CHRIST, Wilhelm von
Study at Hadamar, study at Munich, Ph.D. Berlin, 1853.
Studia in Aristotelis libros metaphysicos collata (Berlin 1853).
- Professional Experience:
Teacher, Maximiliansgymnasium, Munich, 1854-60; asso. prof. classical philology & curator of Antiquarium, Munich, 1860-3; ordinarius, 1863-1903; 90; extraordinary member, Bavarian Academy of Sciences, 1858; full member, 1864; member, Hellenic Philological Society of Constantinople, 1870; member, Obersten Schulrates, 1872; Reichsschulkommission, 1890; Bavarian Order of the Crown, 1876.
Die Verskunst der Horaz (1868); Anthologia Graeca Carminum Christianorum (Leipzig, 1871); Metrik der Grieche und Römer (1874, 1879); Fastorum Horatianorum epicrisis (Munich, 1877); Aristotelis de arte poetica (ed.) (Leipzig, 1878); “Die Atticusausgabe des Demosthenes,” I BAW( 1882) 153-234; Platonische Studien: Der Kritias ein historischer Roman, in Abhandlungen der bayerischen Akademie der Wissenschaften 12, 2nd part, (Munich, 1886) 451-512; Geschichte der griechische Literatur bis auf die Zeit Justinians (Munich, 1888, 1904; 5th ed., 1905); Homeri Ilias (ed. with intro.), 2 vols. (1884); Horatiana (1893); Pindari carmina (ed. with prolegomena & commentary) (1896); Aristotelis Metaphysica (ed.) (1903); “Sprachliche Verwandtschaft der Graeco-Italer,” BAW (1906) 151-246.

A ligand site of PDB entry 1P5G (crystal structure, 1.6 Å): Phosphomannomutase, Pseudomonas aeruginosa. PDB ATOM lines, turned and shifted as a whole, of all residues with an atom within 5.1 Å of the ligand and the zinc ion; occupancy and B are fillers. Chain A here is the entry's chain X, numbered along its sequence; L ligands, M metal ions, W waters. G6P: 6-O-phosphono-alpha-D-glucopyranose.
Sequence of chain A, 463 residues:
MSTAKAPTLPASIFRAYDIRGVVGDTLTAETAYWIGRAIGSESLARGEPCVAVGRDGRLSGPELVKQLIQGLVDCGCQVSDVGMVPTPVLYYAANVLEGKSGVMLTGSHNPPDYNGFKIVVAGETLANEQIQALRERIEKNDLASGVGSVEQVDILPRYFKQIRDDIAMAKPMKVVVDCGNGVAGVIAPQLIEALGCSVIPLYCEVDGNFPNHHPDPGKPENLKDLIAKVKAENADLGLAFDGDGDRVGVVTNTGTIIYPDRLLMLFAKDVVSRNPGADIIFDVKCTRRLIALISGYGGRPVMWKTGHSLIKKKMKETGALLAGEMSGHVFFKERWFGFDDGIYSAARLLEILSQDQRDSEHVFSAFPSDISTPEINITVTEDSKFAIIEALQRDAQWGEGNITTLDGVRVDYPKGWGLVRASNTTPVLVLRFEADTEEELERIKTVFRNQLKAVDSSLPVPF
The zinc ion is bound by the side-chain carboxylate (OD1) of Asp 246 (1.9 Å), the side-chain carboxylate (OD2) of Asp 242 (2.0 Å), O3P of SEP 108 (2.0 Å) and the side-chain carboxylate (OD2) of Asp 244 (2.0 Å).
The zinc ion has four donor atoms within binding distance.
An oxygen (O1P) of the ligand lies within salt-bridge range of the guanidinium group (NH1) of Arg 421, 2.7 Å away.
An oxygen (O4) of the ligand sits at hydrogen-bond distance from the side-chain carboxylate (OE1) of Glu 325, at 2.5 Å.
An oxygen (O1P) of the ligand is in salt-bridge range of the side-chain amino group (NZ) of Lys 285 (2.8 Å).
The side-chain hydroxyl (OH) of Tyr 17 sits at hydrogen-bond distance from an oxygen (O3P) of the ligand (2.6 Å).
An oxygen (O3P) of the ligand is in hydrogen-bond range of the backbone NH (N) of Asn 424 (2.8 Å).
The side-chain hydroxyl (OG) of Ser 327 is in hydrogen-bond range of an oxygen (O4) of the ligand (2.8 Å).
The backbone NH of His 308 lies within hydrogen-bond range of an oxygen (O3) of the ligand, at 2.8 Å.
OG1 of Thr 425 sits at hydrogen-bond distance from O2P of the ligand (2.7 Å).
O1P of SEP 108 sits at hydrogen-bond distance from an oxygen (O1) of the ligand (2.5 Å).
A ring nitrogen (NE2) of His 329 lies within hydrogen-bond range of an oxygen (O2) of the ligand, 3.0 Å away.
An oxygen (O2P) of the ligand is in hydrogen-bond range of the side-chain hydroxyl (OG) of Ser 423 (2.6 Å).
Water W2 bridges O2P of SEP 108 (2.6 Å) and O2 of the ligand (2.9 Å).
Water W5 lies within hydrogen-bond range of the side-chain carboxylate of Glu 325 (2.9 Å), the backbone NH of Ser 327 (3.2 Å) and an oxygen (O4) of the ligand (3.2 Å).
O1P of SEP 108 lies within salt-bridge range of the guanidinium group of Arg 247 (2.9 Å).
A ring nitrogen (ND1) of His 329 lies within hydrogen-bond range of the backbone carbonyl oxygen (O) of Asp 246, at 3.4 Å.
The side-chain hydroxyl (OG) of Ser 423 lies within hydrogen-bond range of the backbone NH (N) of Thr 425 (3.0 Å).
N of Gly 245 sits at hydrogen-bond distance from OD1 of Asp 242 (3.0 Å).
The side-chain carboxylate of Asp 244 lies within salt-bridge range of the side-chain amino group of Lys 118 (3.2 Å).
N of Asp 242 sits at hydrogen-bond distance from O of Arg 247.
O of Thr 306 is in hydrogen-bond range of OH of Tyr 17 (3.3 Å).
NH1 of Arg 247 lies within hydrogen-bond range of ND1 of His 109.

Christ was a student under Karl Felix Ritter von Halm (1809-82), headmaster at the newly founded (1849) Maximiliansgymnasium in Munich. After a year as professor at Vienna, Halm went to Munich in 1856 and Christ followed him. He was influenced by Halm’s teacher, the grammarian and archaeologist Friedrich Wilhelm Thiersch (1784-1860), the philosopher Karl von Prantl (1820-88), and particularly the Aristotelian Leonhard Spengel (1803-80). He moved on to Berlin, where he studied under A. Boeckh (1785-1867), who influenced his work on Pindar, the comparative linguist Franz Bopp (1791-1867), and the Aristotelian Friedrich Adolf Trendelenburg (1802-72), who encouraged his work on the Metaphysics and Poetics, but Schmidt did not lose the interest Halm’s work on Cicero’s De divinatione. This variety of influences led to a wide variety of interests as he published on poets from Homer to those of the Byzantine Age, informed by his knowledge of linguistics and archaeology. He was perhaps most known in his own time for his history of Greek literature, a handbook that ran to many editions, though his name was removed in the seventh edition . His lasting work has been his metrical and rhythmic studies. With this wide scholarly interest, he was devoted to the improvement of Bavarian schools, for which he was recognized by the Bavarian Academy. He was a popular teacher who was lecturing to large audiences even in the last months of his life.
H. Ostern, BBJ 38 (1916) 26-90; bibl. 90-98; O. Crusius, Gedächtnisrede (Munich, 1907); M. Offner, BBG 67 (1931) 281-85; Sandys, 3:153-4.